A serene Sri Lanka elephant


Succumbing to old-world charm is a no-brainer in the second city of Sri Lanka, Galle. The fortified UNESCO World heritage site is a living memory of a colonial trading port with its star-shaped fort enclosed by 3-km stone sea walls. Fall in love with the vintage character of the cobbled roads and browse for knick-knacks in quirky stores. Stroll past the Dutch-Lankan mansions with sloping red-brick-roofs, decorative doorways, shuttered windows and pillared verandahs. Loiter in the large central square where children play cricket and peek into the Gothic cathedral and daydream by the white lighthouse till the sun sets the sky aflame.

Galle Dutch Fort


Finally, embrace Ceylonese serendipity with a passion. Ride the surf in Hikkaduwa, witness the timeless tradition of stilt fishing at the Unawatu beaches and fulfil gastronomic cravings with flavourful crab curries with sambal at beachside shacks under swaying palms. And realise that there's a second trip on the cards because you've just got started.

A Sri Lankan beach


Shopping

One Galle Face: Head for the most prominent shopping mall in the country, and its most scenic address, owing to its location against the Indian Ocean. There are seven floors housing an array of stores by international high street brands like Aldo, Skechers, Giordano, Adidas and Mango, and high-end labels like Mont Blanc and Omega. Go all out with your list.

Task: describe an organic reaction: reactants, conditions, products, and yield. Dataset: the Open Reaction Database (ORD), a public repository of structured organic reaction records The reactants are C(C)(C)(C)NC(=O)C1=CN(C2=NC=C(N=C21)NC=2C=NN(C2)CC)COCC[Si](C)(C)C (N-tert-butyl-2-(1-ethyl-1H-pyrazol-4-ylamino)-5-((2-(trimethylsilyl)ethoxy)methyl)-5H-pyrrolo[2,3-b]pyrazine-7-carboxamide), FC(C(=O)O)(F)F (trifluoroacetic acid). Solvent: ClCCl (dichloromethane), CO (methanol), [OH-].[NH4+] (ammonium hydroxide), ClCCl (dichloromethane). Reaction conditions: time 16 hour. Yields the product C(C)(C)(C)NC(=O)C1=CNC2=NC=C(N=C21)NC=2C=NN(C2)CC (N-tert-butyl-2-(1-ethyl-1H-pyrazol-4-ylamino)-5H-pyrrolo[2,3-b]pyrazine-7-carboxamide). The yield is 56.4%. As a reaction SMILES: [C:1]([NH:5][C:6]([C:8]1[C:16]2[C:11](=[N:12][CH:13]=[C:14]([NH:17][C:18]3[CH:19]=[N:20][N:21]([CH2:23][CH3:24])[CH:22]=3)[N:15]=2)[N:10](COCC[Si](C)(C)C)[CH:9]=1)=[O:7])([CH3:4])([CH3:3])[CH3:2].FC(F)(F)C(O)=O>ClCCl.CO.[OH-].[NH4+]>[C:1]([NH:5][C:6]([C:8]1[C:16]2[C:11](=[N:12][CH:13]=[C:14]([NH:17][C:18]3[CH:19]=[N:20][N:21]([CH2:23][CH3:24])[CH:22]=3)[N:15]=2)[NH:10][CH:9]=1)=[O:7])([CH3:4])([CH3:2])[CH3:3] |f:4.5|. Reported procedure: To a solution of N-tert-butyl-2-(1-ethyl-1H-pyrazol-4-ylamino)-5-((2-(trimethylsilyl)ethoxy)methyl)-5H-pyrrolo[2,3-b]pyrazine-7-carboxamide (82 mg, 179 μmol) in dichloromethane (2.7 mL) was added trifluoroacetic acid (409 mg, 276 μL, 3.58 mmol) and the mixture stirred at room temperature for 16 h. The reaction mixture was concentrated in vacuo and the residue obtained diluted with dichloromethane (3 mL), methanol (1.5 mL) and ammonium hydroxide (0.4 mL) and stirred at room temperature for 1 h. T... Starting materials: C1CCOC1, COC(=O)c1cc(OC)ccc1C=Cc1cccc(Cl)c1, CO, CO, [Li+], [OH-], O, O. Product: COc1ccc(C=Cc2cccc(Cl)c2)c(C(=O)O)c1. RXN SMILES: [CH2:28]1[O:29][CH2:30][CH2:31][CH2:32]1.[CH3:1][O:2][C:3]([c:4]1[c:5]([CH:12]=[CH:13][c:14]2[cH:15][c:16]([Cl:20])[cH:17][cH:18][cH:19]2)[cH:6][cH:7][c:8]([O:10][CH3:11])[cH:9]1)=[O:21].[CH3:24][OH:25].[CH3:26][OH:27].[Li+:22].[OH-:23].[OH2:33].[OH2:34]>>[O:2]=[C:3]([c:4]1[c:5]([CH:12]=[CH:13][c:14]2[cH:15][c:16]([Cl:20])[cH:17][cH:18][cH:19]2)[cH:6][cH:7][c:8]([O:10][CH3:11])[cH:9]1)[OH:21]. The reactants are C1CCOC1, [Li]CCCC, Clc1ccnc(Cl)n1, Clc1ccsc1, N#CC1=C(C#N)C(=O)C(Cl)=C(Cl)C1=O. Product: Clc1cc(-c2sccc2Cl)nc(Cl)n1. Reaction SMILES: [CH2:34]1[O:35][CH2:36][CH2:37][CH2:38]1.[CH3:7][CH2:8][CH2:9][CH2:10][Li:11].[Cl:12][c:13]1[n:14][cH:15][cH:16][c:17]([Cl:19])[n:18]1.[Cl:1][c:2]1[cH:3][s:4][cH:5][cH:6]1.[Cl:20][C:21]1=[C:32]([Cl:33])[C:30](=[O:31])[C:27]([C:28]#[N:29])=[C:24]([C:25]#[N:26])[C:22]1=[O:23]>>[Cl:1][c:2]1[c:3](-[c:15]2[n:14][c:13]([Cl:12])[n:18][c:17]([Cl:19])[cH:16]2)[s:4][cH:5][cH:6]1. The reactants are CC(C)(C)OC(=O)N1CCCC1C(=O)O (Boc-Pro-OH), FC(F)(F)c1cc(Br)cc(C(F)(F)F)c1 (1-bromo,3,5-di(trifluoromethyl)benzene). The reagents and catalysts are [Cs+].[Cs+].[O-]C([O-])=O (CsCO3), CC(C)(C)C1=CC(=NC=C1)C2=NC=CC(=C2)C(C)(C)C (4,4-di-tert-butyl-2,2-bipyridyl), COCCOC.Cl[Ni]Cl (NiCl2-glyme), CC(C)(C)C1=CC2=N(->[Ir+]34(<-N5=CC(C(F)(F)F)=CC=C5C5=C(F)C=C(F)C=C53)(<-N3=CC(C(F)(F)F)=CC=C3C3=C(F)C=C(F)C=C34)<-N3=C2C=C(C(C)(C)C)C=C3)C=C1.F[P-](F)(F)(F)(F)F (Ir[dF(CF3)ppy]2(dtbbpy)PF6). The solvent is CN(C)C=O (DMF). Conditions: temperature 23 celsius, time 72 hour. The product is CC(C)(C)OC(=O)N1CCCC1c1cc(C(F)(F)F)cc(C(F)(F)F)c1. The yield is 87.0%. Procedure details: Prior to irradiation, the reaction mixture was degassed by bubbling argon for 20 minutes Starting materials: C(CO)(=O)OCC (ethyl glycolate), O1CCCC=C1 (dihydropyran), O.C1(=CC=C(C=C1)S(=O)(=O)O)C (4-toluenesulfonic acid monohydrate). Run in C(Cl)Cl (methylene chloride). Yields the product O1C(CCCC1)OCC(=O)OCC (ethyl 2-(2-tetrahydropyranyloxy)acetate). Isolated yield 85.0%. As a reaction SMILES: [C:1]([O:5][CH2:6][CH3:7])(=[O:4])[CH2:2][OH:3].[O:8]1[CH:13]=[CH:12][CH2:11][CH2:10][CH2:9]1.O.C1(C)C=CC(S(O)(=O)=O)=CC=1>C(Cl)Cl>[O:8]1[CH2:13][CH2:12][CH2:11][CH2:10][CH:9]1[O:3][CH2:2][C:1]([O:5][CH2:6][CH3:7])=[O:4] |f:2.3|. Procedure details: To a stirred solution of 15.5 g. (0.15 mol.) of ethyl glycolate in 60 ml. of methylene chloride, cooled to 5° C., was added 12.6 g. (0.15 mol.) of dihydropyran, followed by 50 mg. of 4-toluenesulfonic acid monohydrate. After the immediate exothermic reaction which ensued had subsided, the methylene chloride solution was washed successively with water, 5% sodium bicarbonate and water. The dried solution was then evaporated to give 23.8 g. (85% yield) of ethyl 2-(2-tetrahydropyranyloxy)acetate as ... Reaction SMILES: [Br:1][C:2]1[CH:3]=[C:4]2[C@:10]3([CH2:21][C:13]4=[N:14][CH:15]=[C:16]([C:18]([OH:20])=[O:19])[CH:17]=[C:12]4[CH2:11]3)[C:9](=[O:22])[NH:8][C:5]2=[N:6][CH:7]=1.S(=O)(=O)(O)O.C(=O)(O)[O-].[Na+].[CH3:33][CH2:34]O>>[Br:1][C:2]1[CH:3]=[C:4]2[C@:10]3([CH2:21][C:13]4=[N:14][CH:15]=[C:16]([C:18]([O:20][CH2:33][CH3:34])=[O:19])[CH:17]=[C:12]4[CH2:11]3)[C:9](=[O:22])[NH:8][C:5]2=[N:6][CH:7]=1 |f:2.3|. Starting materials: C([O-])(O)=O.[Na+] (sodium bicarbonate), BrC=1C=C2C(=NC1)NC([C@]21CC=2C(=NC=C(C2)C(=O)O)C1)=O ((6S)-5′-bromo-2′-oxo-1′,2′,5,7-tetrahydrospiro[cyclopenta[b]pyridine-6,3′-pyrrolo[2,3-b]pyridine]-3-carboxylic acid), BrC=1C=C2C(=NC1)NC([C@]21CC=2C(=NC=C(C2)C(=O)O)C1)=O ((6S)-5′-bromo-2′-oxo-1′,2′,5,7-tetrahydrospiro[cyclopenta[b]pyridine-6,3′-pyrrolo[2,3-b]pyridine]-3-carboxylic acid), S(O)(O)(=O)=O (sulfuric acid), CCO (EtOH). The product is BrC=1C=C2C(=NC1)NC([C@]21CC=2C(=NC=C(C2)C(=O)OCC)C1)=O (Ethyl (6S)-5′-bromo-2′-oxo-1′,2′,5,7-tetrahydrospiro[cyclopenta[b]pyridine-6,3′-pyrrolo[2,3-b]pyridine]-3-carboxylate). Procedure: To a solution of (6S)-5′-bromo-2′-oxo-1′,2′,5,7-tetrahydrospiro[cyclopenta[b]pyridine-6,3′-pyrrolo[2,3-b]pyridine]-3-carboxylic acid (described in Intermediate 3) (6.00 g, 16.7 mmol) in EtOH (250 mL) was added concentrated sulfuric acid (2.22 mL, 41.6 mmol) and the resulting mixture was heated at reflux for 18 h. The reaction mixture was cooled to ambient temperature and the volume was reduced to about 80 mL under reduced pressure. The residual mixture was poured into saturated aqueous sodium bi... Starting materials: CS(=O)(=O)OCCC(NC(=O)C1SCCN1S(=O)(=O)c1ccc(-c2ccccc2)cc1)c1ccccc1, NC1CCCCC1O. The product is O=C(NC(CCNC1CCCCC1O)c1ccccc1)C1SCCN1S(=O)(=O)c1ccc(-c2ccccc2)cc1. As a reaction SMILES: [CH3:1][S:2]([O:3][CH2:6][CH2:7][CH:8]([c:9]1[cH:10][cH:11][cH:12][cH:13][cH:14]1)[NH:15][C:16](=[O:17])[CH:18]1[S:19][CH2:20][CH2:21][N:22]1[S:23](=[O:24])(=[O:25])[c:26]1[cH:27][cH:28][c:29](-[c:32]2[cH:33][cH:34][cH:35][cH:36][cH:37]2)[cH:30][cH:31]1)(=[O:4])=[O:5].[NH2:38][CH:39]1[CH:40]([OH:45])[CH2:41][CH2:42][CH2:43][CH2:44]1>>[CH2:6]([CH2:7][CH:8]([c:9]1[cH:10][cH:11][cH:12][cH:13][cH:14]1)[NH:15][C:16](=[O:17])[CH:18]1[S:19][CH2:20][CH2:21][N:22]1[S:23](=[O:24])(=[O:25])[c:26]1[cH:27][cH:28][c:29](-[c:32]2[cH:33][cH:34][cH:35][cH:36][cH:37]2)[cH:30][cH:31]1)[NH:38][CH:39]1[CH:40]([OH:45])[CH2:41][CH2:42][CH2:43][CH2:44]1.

One Galle Face


Dutch Hospital Shopping Precinct, Colombo
: This trendy shopping and dining precinct flaunts a brand new avatar and distinct character after its transformation from a 17t-century colonial hospital. Upmarket shops cover a wide variety from clothing and jewellery to handicrafts and artwork. Fine restaurants with outdoor seating overlook the large courtyards, which are earmarked for live performances and art exhibitions.

Dutch Hospital Shopping Precinct, Colombo


Arcade Independence Square
: Another colonial-style shopping precinct is a favourite hotspot and prominent landmark of the city, featuring outdoor sitting areas, promenades, fountains and flowerbeds. Twenty-four retail stores include both local and global high-street brands to cater to every need. There is also a cineplex for 3D movies.

Arcade Independence Square


Paradise Road
: Pick up stylish products from this exclusive homeware store, including hand-painted porcelain crockery, minimalistic linen, rustic furniture pieces. Their quirky cushions imprinted with Sinhalese alphabets can instantly perk up an eclectic room.

Paradise Road


Barefoot
: This homegrown designer store in an old villa is a local institution with its bright hand-loomed linen, cushions, lampshades, albums, notebooks, crafts, bags, and toys. Handwoven silk and cotton clothing blend classic Sri Lankan style with a fresh twist. Stock up all you can.

Barefoot


Museums & the Arts